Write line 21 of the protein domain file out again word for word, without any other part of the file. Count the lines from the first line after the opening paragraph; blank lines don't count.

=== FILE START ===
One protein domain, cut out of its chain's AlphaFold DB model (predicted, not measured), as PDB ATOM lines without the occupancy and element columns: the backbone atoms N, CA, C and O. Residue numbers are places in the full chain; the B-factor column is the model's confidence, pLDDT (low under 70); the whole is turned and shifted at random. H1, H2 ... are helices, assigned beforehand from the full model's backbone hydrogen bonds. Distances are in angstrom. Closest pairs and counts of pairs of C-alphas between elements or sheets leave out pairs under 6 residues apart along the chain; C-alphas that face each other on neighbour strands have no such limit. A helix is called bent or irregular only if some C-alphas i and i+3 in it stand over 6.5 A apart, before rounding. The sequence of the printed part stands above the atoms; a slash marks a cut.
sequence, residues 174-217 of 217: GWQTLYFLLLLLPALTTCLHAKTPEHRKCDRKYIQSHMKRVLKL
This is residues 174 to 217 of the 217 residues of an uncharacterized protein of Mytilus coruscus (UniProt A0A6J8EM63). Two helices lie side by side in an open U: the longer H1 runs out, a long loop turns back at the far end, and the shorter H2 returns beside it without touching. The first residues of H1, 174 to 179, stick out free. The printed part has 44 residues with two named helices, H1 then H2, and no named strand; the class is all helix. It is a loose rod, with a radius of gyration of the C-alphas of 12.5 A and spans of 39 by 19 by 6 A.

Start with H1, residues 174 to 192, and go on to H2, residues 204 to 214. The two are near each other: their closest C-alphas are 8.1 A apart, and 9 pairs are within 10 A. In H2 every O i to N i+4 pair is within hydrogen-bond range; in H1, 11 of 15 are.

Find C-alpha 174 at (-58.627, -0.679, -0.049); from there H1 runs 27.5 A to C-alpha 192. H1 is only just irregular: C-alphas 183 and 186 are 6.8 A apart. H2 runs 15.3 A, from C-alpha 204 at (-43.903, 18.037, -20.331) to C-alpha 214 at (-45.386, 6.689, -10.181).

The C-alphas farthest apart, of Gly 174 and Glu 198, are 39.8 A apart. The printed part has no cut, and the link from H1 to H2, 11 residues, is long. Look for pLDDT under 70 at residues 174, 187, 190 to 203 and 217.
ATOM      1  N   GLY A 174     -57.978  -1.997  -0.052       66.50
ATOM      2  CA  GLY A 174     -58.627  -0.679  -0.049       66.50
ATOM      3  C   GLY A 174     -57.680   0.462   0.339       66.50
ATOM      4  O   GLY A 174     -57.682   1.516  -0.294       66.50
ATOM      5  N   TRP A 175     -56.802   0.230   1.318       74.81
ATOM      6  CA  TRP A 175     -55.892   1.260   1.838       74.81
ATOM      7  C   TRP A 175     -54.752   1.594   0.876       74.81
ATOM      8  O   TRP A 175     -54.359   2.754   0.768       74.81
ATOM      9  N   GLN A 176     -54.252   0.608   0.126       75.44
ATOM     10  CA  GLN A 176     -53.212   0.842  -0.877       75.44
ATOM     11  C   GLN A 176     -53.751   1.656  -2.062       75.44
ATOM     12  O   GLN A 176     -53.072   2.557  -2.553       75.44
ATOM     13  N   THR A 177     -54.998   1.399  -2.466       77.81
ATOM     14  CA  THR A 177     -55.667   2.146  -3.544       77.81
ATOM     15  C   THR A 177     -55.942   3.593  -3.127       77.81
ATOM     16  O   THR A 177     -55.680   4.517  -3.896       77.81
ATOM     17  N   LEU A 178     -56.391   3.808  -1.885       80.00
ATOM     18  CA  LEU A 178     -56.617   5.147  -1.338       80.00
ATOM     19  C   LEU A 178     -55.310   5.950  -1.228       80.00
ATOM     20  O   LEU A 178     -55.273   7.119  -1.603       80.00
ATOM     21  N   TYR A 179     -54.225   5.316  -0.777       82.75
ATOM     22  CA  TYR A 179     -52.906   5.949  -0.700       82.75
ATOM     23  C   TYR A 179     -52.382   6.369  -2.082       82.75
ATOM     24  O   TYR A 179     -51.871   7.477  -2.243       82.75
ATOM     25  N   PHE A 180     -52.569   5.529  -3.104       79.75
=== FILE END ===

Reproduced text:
ATOM     16  O   THR A 177     -55.680   4.517  -3.896       77.81